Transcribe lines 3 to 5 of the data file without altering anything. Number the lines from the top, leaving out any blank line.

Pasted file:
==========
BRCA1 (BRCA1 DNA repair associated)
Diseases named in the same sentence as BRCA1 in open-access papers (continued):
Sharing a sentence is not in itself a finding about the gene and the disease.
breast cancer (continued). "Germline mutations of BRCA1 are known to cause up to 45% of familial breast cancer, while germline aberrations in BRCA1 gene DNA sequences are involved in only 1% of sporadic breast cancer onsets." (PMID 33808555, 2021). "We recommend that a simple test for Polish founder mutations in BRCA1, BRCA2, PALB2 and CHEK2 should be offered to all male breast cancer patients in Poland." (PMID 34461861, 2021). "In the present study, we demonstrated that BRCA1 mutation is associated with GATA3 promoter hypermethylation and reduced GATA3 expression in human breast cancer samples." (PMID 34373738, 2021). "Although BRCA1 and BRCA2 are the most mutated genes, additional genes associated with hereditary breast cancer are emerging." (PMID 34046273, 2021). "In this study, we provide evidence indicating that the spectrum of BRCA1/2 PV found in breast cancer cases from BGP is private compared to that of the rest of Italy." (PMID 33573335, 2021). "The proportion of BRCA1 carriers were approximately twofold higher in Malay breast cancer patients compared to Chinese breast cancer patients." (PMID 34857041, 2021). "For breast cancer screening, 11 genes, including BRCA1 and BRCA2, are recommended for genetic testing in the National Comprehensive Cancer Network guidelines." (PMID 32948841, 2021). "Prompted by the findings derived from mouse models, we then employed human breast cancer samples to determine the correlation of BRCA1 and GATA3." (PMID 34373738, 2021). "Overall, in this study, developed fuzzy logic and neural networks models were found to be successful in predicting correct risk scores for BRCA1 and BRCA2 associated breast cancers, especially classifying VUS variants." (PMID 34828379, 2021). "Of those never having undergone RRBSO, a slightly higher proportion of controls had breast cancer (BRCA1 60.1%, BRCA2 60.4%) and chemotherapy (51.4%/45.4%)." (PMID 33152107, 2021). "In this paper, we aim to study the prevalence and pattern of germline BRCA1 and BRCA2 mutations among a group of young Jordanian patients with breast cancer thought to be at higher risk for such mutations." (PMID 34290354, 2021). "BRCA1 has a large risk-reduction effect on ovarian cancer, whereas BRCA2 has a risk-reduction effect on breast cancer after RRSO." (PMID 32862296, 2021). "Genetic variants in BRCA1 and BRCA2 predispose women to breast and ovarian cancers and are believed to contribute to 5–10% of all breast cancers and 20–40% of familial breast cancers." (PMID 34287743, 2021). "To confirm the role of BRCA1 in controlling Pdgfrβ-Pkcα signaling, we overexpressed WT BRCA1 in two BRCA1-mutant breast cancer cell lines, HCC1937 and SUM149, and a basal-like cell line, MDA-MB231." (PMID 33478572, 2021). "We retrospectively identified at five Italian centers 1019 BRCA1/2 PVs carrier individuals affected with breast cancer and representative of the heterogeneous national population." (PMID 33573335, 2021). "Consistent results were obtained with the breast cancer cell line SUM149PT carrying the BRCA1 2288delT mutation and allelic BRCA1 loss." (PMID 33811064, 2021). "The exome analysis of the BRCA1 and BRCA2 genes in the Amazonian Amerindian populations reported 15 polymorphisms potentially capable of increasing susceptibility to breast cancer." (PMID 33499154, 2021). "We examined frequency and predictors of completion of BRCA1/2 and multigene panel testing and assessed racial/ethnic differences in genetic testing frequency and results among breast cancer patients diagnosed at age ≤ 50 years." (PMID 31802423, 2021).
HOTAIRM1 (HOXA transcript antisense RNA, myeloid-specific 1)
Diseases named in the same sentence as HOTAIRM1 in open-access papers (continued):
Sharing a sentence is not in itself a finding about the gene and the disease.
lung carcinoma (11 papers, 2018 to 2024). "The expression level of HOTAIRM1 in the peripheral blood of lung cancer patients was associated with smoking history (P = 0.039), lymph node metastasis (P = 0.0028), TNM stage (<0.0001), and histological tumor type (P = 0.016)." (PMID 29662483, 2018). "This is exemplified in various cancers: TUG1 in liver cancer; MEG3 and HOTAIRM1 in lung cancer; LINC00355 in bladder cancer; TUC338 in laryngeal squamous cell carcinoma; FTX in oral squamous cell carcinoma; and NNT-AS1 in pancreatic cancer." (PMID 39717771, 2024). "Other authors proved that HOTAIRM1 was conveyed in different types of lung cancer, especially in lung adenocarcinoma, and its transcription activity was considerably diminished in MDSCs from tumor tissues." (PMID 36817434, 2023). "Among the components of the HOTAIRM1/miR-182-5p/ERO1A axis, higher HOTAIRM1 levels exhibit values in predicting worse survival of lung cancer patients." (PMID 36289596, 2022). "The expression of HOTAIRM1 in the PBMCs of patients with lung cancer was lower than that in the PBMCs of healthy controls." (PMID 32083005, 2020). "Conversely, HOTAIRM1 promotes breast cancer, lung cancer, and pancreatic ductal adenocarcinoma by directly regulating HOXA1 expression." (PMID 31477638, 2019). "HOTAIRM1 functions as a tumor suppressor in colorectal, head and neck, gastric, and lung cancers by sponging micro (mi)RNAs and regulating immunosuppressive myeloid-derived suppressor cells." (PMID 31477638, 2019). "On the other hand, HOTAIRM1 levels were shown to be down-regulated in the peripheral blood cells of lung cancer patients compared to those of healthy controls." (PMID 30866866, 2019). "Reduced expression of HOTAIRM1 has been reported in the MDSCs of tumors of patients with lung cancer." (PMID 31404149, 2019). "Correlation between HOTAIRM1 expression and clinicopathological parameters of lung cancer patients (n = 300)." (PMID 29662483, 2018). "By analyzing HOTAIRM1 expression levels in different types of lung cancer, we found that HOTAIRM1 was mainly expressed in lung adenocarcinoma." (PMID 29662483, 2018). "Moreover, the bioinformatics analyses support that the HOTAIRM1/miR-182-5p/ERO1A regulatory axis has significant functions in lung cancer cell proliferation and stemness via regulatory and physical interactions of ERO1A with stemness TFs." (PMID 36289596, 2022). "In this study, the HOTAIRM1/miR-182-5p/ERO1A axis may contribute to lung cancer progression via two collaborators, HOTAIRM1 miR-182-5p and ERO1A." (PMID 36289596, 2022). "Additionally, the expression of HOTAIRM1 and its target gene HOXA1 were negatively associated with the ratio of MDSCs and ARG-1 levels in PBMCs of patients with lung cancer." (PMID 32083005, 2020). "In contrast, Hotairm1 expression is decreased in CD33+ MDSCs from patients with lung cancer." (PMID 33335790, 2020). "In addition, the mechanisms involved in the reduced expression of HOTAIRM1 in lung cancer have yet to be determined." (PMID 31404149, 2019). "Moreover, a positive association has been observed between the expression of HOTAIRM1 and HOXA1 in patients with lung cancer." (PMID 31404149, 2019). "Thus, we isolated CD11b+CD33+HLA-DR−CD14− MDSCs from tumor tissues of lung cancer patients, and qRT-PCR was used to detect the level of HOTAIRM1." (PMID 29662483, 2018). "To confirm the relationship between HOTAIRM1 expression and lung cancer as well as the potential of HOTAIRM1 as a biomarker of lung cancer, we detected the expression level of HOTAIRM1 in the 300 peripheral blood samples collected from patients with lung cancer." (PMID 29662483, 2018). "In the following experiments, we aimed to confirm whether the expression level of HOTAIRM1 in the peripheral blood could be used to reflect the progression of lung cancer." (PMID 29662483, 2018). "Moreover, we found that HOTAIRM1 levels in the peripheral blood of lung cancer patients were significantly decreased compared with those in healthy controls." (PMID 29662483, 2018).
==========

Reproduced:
Sharing a sentence is not in itself a finding about the gene and the disease.
breast cancer (continued). "Germline mutations of BRCA1 are known to cause up to 45% of familial breast cancer, while germline aberrations in BRCA1 gene DNA sequences are involved in only 1% of sporadic breast cancer onsets." (PMID 33808555, 2021). "We recommend that a simple test for Polish founder mutations in BRCA1, BRCA2, PALB2 and CHEK2 should be offered to all male breast cancer patients in Poland." (PMID 34461861, 2021). "In the present study, we demonstrated that BRCA1 mutation is associated with GATA3 promoter hypermethylation and reduced GATA3 expression in human breast cancer samples." (PMID 34373738, 2021). "Although BRCA1 and BRCA2 are the most mutated genes, additional genes associated with hereditary breast cancer are emerging." (PMID 34046273, 2021). "In this study, we provide evidence indicating that the spectrum of BRCA1/2 PV found in breast cancer cases from BGP is private compared to that of the rest of Italy." (PMID 33573335, 2021). "The proportion of BRCA1 carriers were approximately twofold higher in Malay breast cancer patients compared to Chinese breast cancer patients." (PMID 34857041, 2021). "For breast cancer screening, 11 genes, including BRCA1 and BRCA2, are recommended for genetic testing in the National Comprehensive Cancer Network guidelines." (PMID 32948841, 2021). "Prompted by the findings derived from mouse models, we then employed human breast cancer samples to determine the correlation of BRCA1 and GATA3." (PMID 34373738, 2021). "Overall, in this study, developed fuzzy logic and neural networks models were found to be successful in predicting correct risk scores for BRCA1 and BRCA2 associated breast cancers, especially classifying VUS variants." (PMID 34828379, 2021). "Of those never having undergone RRBSO, a slightly higher proportion of controls had breast cancer (BRCA1 60.1%, BRCA2 60.4%) and chemotherapy (51.4%/45.4%)." (PMID 33152107, 2021). "In this paper, we aim to study the prevalence and pattern of germline BRCA1 and BRCA2 mutations among a group of young Jordanian patients with breast cancer thought to be at higher risk for such mutations." (PMID 34290354, 2021). "BRCA1 has a large risk-reduction effect on ovarian cancer, whereas BRCA2 has a risk-reduction effect on breast cancer after RRSO." (PMID 32862296, 2021). "Genetic variants in BRCA1 and BRCA2 predispose women to breast and ovarian cancers and are believed to contribute to 5–10% of all breast cancers and 20–40% of familial breast cancers." (PMID 34287743, 2021). "To confirm the role of BRCA1 in controlling Pdgfrβ-Pkcα signaling, we overexpressed WT BRCA1 in two BRCA1-mutant breast cancer cell lines, HCC1937 and SUM149, and a basal-like cell line, MDA-MB231." (PMID 33478572, 2021). "We retrospectively identified at five Italian centers 1019 BRCA1/2 PVs carrier individuals affected with breast cancer and representative of the heterogeneous national population." (PMID 33573335, 2021). "Consistent results were obtained with the breast cancer cell line SUM149PT carrying the BRCA1 2288delT mutation and allelic BRCA1 loss." (PMID 33811064, 2021). "The exome analysis of the BRCA1 and BRCA2 genes in the Amazonian Amerindian populations reported 15 polymorphisms potentially capable of increasing susceptibility to breast cancer." (PMID 33499154, 2021). "We examined frequency and predictors of completion of BRCA1/2 and multigene panel testing and assessed racial/ethnic differences in genetic testing frequency and results among breast cancer patients diagnosed at age ≤ 50 years." (PMID 31802423, 2021).
HOTAIRM1 (HOXA transcript antisense RNA, myeloid-specific 1)